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Two world wars the Civil Rights movement and a Jheri curl later Blacks in America continue to have a complex and convoluted relationship with their hair From the antebellum practice of shaving the head in an attempt to pass as a free person to the 1998 uproar over a White third grade teacher's reading of the book Nappy Hair the issues surrounding Black hair linger as we enter the twenty first centuryTying the personal to the political and the popular Hair Story takes a chronological look at the culture behind the ever changing state of Black hair from fifteenth century Africa to the present day United States Hair Story is the book that Black Americans can use as a benchmark for tracing a uniue aspect of their history and that people of all races will celebrate as the reference guide for understanding Black hair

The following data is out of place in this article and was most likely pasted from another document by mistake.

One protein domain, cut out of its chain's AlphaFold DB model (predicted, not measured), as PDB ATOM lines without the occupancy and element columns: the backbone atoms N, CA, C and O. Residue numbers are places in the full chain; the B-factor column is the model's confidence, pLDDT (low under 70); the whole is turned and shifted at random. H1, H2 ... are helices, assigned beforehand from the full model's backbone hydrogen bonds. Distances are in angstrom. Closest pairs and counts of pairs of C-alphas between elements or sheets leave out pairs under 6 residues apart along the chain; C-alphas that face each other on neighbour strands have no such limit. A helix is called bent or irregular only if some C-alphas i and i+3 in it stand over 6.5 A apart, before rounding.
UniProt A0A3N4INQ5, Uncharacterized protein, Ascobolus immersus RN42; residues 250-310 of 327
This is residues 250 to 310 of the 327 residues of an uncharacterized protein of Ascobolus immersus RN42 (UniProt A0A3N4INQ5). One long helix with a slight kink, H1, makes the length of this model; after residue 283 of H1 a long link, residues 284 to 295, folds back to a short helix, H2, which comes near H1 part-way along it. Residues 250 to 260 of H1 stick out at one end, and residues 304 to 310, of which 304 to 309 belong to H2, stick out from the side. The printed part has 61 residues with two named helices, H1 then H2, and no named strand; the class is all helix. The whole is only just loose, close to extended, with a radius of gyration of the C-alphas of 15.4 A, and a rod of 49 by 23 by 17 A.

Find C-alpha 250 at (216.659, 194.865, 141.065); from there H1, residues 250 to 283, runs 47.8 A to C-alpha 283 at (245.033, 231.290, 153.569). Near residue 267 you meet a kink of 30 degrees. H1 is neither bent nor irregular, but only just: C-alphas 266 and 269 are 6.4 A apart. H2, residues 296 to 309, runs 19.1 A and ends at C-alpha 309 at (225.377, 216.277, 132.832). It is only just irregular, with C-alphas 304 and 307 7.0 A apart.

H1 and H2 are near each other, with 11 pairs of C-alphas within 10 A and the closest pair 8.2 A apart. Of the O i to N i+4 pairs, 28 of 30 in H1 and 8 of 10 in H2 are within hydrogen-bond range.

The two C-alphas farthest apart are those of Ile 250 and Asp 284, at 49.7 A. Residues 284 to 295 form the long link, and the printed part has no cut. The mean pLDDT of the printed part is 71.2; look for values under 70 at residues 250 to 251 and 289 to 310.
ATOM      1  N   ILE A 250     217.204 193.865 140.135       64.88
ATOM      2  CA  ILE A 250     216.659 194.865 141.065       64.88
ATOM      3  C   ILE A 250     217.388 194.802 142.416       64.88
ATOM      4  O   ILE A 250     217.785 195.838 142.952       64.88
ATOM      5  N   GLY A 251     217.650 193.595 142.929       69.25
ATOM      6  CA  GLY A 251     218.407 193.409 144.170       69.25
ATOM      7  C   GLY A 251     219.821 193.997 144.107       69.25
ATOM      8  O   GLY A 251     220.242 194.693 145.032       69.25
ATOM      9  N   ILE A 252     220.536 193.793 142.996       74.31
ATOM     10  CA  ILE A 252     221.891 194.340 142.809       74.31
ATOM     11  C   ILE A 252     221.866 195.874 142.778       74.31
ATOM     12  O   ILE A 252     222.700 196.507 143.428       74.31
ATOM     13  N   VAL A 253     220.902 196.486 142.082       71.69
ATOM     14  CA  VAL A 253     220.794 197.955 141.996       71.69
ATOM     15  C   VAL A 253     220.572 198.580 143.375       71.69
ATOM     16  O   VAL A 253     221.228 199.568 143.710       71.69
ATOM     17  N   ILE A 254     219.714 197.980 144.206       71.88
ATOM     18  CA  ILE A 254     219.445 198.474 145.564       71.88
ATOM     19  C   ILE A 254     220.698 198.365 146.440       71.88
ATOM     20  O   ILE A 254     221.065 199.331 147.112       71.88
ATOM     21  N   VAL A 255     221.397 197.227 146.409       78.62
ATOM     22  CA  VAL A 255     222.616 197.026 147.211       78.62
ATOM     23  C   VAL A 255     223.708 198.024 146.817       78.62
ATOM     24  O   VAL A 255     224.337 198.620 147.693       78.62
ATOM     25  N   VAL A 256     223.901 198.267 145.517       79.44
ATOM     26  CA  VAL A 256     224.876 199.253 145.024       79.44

10 thoughts on “Hair Story

  1. says:

    Chapter 6 is something that every white person should read to understand and accept our ignorance of black hair Growing up with many black friends and my freshman year college roommate being Haitian I had heard many of the stories told in this book already This book raises a lot of uestions that I'll internalize as self reflection of myself and what I will teach my future kids so that they won't be poking and prodding into personal subjects that arent really their right to uestion in the first place What a great book Highly recommend


  2. says:

    Black hair is big business and natural hair doesn't mean product free hair I've been natural for 14 years and often say I was natural but it was cool Today African American women have freedom to make the hair choices they want With the public acceptance of natural hair African American women have been freed from the bondage of conformity This book discusses the history of hair through the self hate political implications and lucrative business of African American hair A must read for those that want to truly understand the deep seeded appreciation for African American hair


  3. says:

    It was a bit repetitive in its information at times but there was a lot to learn in this text It brought back some moments of nostalgia and is definitely a fun take on black history I imagine sharing this with a future daughter or niece I do wish that there could be an updated edition to include the massive return to natural that we're currently seeing in Black hair care


  4. says: